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Glossary - Yamaha MD8 Owner's Manual

Multitrack md recorder
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ATRAC—An acronym for Adaptive Transform Acoustic Coding. This is the compression
technique used to fit the same amount of data as that of a 120 mm CD on a 64 mm MiniDisc.
Using the ATRAC system, the MD8 provides an 8-track recording time of 18 minutes.
ATRAC uses established psychoacoustic principles to compress audio data to approximately
one-fifth of its original size, with virtually no loss in sound quality. The threshold of hearing
principle states that the sensitivity of the human ear is frequency dependent. Two tones of
the same level but at different frequencies will not be heard at the same loudness. Another
principle used is the masking effect. That is, softer sounds become inaudible when louder
sounds at similar frequencies are present.
Bouncing—See Ping-Pong.
Bus—A common conductor used to collect and distribute audio signals. The MD8 has four
Group buses that feed the tracks, a Stereo bus consisting of left and right channels, an AUX
bus for the AUX SEND, and a CUE bus for the cue monitor.
Clipping—The unwanted distortion effect of overloading an audio circuit with a signal that
is too large. Care must be taken when setting the MD8 GAIN controls so as not to overload
the recording circuits. See Recording the First Track on page 17 for more information.
Confidence monitoring—Monitoring directly from a recording medium to make sure
that program material is being recorded correctly. On an analog tape recorder, signals are
picked up by the playback head immediately after being recorded to tape by the record head.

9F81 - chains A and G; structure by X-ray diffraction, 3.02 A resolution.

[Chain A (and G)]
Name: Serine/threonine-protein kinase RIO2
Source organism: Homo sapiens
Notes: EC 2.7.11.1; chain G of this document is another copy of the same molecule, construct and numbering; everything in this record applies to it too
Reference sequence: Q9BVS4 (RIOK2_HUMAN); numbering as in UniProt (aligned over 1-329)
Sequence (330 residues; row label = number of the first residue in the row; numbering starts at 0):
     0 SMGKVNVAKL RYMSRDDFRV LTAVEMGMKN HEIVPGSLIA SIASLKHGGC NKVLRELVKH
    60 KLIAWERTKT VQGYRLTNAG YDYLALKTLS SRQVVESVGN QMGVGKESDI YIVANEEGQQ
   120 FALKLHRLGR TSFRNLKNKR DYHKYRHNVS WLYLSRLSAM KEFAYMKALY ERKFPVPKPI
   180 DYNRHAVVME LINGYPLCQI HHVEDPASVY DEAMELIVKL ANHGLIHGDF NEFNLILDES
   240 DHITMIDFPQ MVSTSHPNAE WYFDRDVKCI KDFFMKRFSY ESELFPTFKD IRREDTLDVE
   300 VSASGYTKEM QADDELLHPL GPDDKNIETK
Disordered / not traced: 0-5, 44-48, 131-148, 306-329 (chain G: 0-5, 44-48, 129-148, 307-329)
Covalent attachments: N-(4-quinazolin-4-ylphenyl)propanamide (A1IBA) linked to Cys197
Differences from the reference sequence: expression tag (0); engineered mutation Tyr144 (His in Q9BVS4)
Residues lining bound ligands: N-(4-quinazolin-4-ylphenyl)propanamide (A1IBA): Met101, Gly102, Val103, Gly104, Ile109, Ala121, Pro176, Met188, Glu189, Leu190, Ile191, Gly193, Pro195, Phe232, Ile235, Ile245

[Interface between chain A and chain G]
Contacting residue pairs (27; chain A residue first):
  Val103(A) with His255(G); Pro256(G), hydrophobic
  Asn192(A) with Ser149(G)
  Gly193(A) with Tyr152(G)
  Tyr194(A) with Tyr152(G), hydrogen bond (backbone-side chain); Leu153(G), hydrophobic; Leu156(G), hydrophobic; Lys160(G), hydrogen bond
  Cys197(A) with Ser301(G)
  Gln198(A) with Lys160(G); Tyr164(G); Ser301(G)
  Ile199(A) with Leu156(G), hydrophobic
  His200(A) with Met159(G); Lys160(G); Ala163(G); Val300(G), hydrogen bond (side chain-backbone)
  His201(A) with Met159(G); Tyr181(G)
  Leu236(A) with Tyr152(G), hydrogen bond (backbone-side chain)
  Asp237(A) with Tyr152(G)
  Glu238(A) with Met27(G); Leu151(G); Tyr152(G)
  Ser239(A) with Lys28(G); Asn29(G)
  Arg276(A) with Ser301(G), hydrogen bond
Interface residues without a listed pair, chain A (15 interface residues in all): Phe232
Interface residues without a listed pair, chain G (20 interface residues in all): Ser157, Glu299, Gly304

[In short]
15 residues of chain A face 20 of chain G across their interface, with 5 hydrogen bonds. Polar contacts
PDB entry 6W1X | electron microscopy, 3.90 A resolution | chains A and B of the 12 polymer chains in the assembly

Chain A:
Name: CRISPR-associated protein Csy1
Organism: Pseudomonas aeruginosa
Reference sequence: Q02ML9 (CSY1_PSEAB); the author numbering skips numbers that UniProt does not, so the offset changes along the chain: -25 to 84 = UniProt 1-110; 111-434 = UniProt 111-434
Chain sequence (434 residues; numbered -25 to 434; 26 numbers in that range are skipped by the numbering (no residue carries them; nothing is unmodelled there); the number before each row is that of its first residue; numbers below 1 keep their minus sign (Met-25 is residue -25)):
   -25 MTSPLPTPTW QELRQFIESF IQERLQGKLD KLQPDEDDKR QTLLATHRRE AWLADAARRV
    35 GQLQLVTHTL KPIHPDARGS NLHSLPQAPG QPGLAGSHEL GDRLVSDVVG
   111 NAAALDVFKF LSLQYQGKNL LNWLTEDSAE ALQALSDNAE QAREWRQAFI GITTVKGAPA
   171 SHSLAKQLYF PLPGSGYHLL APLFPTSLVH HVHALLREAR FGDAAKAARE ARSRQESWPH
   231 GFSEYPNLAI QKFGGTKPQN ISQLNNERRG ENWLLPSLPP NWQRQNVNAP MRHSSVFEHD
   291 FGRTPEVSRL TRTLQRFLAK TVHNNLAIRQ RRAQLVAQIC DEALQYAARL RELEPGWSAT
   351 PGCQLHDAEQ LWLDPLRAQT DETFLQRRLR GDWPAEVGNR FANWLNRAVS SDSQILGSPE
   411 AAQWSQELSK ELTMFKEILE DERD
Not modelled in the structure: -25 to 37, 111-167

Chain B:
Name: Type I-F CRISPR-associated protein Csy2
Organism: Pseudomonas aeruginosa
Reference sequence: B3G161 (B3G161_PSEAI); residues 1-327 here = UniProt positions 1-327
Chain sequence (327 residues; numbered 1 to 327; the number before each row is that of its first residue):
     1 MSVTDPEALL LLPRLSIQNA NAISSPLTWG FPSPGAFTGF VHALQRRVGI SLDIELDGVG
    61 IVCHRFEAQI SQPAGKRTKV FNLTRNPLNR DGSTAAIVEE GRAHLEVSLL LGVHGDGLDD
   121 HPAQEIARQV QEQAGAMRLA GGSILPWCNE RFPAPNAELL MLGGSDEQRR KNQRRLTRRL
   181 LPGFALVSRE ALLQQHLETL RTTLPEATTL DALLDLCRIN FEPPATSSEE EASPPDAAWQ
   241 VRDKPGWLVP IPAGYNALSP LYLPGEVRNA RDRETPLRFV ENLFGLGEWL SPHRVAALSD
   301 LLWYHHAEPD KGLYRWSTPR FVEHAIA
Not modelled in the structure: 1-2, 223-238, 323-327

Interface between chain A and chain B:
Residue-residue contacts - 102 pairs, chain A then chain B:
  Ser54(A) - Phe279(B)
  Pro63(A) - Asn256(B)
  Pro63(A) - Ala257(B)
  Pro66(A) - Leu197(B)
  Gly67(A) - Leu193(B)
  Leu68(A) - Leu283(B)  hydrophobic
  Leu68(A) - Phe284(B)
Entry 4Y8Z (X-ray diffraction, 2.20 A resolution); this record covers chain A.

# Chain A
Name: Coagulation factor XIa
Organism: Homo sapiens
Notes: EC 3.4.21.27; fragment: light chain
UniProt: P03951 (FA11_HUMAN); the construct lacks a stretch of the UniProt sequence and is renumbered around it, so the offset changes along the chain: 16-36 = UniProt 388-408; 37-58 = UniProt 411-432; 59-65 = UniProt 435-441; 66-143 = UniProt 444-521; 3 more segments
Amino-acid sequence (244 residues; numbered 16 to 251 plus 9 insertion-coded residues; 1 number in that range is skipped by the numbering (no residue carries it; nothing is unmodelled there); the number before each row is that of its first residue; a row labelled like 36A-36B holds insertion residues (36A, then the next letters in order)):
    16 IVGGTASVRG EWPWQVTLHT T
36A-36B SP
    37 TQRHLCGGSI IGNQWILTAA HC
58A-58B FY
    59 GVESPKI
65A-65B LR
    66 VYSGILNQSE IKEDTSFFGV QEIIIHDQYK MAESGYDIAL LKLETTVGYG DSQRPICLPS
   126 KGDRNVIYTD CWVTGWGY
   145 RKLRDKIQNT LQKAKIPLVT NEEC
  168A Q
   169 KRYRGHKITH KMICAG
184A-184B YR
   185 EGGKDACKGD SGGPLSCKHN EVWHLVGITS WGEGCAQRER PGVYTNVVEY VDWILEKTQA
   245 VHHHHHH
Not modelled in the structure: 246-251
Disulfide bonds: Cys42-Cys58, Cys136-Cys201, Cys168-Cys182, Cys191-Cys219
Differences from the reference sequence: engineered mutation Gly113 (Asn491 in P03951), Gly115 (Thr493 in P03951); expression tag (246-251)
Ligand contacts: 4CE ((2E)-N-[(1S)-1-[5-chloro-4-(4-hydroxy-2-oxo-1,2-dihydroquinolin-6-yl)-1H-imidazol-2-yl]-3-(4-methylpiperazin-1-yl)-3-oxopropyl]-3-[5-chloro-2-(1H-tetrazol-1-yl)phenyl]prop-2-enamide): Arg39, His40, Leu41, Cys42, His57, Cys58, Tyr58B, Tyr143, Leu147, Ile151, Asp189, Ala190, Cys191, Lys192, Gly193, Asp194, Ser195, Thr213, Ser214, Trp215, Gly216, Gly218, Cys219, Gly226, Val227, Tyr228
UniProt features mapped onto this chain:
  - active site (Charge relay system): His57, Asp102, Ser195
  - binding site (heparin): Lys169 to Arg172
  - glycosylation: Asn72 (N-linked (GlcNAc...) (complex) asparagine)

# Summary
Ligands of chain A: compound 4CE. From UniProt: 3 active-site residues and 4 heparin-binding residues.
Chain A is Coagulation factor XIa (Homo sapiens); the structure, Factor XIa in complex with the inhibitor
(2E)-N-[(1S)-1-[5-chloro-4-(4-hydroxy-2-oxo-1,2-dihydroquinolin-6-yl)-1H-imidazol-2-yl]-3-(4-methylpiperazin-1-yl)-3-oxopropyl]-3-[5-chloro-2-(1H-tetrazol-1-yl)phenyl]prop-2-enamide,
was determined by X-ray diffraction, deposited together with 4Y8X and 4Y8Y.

This allows for confidence monitoring. It is not possible on a tape recorder with combined
record and play heads. A DAT deck must have 4 heads (inside one drum) for confidence
Cue—There are two kinds of cue on the MD8: Monitor CUE. and Cue List cue. See Monitor
CUE, and Cue List.
Cue List—The Cue List function allows you to compile a cue list (i.e., a sequence of cues
for playback) using markers. Cues are loaded into memory for continuous, uninterrupted
playback. A new song can be created from the Cue List using the Cue List Copy function.
See Cue List Playback & Copy on page 59 for more information.
DAT—An acronym for Digital Audio Tape. DAT recorders are especially popular in record-
ing studios for recording the final stereo mix.
DI (Direct Inject)—A technique for connecting an electric guitar or bass guitar directly
to a mixer. The high output impedance of the guitar is matched with the low impedance of
the mixer input using a DI Box. Some instrument amplifier's feature a DI connection.
EQ—An acronym for an audio equalizer. The MD8 input channels feature three-band EQ.
EXE—An abbreviation for Execute. This appears on the MD8's display when you are
prompted to confirm a function.
Footswitch—A foot operated switch. Several MD8 transport functions and the punch
in/out function can be controlled using an optional footswitch.
Frame—An integral unit of the MD DATA disc format. One frame can hold 11.6 ms of data
(i.e., 512 samples of ATRAC sound data at 44.1 kHz). There are approximately 86 frames in
a second. Using the FrameDisp function you can select between 86 (MD) and 30 (MTC)
frames per second.
Group—A group is a connection of one or several input or track signals to a given track
on the MD8.
Line-Level Signal—A signal in the range from –20 dB to +20 dB. These are essentially
high-level signals. Most audio equipment outputs signals at line level. All MD8 inputs and
outputs support line-level signals. Contrast with Low-Level Signal.
MD8—Owner's Manual


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